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Cancer touches every family, more than any other affliction. Global analytics firm, SAS, has applied its smarts and technology to aiding The Kids’ Cancer Project fund-raising efficiency meaning more money is spent on solutions.

 

It is rare to find a person who does not know someone touched by cancer, whether themselves, a close family member or a friend. It is a class of diseases paying no mind to wealth, influence, social standing, morality or any other aspect of life.

Cancer is terrible at any time, but especially so when it afflicts children. The Kids’ Cancer Project funds research in Australia and internationally, helping children with many types of cancer. Its mission is to support bold scientific research that has the greatest chance of achieving its vision of one hundred percent survival for children with cancer while minimising or eradicating the harmful impacts treatment can bring.

Chief executive and former Wallabies flanker, Owen Finegan, said, “The Kids’ Cancer Project is committed to improving the outcomes for children and adolescents with cancer, by facilitating access to cutting-edge clinical trials, and promoting other quality research.”

These trials and research can only exist with large-scale funding, and that funding is primarily achieved via generous donations. The Project’s fundraising team had a database of about 1.3 million donors, though 300,000 were inactive.

SAS volunteered to become involved with the Kid’s Cancer Project, under its Data for Good movement. Under this program, SAS applies its leading analytics software solutions and its data science specialist staff to humanitarian issues such as poverty, health, human rights and education. Another local Australian example is the Black Dog Institute, where SAS’ work contributes to combatting depression and mental illness.

Specifically, SAS implemented its data cleansing, data mining and data analysis toolkits to map out a program to re-activate dormant donors, enlist new donors, increase the ratio of regular-to-occasional donors, overcome duplicated records, and minimise list churn.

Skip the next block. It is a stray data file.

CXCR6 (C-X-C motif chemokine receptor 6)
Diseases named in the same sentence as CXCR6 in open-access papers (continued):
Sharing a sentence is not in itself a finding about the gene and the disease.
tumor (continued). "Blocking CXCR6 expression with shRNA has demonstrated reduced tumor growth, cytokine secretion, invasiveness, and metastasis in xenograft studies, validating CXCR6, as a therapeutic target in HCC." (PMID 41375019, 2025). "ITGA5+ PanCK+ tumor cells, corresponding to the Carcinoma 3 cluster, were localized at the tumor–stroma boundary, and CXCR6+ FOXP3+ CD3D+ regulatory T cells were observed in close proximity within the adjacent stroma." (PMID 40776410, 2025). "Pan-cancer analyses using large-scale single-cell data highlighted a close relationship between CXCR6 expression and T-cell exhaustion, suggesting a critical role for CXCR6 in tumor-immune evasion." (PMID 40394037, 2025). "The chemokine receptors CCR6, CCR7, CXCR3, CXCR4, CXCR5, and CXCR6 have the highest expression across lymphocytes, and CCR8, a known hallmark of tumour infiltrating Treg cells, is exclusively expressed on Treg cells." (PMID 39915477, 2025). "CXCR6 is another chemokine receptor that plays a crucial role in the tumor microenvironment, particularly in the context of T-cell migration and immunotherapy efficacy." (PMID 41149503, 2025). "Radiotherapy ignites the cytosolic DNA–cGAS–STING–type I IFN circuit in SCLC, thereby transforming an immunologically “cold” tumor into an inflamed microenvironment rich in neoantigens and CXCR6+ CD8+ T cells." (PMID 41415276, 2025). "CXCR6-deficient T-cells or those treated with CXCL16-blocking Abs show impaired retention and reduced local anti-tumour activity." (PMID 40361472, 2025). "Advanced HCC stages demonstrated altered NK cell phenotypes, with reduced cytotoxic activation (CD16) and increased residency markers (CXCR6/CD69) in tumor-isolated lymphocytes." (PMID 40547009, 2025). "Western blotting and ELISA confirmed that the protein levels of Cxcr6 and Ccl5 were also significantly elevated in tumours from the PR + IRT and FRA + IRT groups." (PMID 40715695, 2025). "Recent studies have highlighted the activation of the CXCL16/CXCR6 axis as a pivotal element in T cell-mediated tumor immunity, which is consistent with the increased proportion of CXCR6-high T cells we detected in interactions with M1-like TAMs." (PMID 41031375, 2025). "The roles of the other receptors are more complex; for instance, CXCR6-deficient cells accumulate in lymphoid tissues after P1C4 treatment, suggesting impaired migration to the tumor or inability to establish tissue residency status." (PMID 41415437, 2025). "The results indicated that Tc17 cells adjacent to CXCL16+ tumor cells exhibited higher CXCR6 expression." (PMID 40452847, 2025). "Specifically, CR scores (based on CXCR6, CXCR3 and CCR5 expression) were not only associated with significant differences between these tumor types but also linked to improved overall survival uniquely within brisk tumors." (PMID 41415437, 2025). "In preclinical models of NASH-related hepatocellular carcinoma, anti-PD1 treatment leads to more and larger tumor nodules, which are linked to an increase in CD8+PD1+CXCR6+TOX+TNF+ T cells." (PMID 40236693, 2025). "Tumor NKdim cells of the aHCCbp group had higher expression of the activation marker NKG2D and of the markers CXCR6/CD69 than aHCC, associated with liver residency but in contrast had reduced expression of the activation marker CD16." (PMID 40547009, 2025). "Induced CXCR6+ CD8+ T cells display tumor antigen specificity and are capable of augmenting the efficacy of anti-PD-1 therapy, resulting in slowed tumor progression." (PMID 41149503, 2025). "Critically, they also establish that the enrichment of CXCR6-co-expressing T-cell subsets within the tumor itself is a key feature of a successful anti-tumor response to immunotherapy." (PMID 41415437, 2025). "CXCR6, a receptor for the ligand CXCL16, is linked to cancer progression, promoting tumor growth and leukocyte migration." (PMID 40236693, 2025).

These are significant outcomes for any organisation, but especially so for a charitable endeavour where every dollar not spent on administration is another dollar that can be spent on the true purpose and mission, directly helping children with cancer.

David Bowie, vice-president of SAS Australia and New Zealand, said, “The goal is to help The Kids’ Cancer Project raise more funds, more economically by predicting when and how individual donors should best be approached for optimal results. And by making the overall activity of appeal mailings, call centre canvassing, raffle ticket sales, sponsorships and events highly cost-effective.

“Cost-effectiveness is the key. After all, the less it costs this charity to actually raise money, the more it can contribute to vital research that will lead to the 100% survival rate of children diagnosed with cancer.”

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David M Williams

David has been computing since 1984 where he instantly gravitated to the family Commodore 64. He completed a Bachelor of Computer Science degree from 1990 to 1992, commencing full-time employment as a systems analyst at the end of that year. David subsequently worked as a UNIX Systems Manager, Asia-Pacific technical specialist for an international software company, Business Analyst, IT Manager, and other roles. David has been the Chief Information Officer for national public companies since 2007, delivering IT knowledge and business acumen, seeking to transform the industries within which he works. David is also involved in the user group community, the Australian Computer Society technical advisory boards, and education.